Monday, November 7, 2016

Integral Photography, Pt. 2

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The day after I finished reading Ken Wilber’s Intergral Psychology, and despite the fact that it was a Sunday, the mail carrier brought me another book, Integral Ecology, which weighs in at about 800 pages. Obviously, the “integral” idea can be applied to different fields of endeavor, so I got to thinking about its application to photography. (Integral yoga, which started this line of thought, was an early 20th century invention of Sri Aurobindo, whose ultimate spiritual awakening occurred while he was in prison.)

The integral in photography would be the finished photograph, a structured combination of compositional elements (which includes not just things, but tonal and textural values, etc.). In nature photography, the compositional elements can be intricately diverse, and it’s the photographer’s task to unite those diverse elements into an image that works.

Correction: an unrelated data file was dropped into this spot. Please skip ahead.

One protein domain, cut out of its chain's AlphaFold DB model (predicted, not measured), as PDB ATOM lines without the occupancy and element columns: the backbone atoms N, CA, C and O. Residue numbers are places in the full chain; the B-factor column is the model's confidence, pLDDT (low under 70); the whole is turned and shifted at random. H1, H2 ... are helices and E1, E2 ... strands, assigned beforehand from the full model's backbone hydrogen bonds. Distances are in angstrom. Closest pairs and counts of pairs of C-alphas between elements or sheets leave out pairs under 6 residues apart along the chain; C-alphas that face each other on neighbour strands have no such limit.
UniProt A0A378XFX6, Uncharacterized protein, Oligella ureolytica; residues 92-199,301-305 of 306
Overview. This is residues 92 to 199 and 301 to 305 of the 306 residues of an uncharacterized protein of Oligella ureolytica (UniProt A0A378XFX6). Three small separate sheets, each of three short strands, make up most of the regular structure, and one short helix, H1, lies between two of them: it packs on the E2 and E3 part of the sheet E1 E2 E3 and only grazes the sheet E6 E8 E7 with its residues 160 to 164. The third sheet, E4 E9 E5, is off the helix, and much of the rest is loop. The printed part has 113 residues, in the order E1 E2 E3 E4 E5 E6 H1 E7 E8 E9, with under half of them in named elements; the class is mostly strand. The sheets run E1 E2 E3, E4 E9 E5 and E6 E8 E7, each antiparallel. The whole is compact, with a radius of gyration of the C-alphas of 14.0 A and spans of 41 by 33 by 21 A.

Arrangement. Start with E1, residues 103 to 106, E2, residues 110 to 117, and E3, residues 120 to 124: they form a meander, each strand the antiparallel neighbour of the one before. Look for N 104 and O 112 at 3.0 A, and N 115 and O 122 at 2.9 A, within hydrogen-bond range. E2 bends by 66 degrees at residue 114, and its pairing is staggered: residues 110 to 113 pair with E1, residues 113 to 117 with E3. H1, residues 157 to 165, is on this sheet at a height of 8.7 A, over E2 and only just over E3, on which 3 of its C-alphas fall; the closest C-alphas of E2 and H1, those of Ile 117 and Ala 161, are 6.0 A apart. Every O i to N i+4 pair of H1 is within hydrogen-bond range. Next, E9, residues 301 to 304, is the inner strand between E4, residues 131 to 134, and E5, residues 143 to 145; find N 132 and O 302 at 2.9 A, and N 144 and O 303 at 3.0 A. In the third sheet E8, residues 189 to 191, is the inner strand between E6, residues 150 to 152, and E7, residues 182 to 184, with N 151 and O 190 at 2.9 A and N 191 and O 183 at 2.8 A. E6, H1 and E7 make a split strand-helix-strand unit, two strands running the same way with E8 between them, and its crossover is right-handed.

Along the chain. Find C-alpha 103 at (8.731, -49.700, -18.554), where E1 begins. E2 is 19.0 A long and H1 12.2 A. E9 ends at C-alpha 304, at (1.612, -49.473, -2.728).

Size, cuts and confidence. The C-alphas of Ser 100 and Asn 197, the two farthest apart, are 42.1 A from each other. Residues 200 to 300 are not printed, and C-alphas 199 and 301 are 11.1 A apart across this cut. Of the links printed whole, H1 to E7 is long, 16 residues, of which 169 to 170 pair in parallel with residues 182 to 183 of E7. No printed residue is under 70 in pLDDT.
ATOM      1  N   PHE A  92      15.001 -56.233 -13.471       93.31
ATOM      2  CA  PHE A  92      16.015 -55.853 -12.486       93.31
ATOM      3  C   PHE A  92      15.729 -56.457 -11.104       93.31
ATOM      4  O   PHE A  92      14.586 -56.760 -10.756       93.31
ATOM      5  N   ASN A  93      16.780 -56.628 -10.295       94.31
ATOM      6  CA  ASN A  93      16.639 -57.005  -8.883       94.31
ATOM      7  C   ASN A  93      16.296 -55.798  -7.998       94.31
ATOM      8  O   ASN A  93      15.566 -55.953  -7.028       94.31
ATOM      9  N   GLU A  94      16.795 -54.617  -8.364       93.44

One of the key principles of the integral idea seems to be unifying what Wilber calls the “Big Three,” which are Aesthetics, Ethics and Science. So in the process of bringing compositional elements into focus, an integral approach to photography would combine all three. Aesthetically, we decide what to include in our composition. Ethically, we decide against harming our subject or telling a significant lie about it (no image is the thing itself, so small lies or truth-bending for the sake of aesthetics is inevitable). Scientifically, it certainly helps in nature photography to know your subject, but even more simply, it helps to know your equipment.

I'm not suggesting we try to shoehorn the practice of photography into any kind of philosophical or practical framework, but it can be interesting when a seemingly random puzzle piece actually fits the picture.

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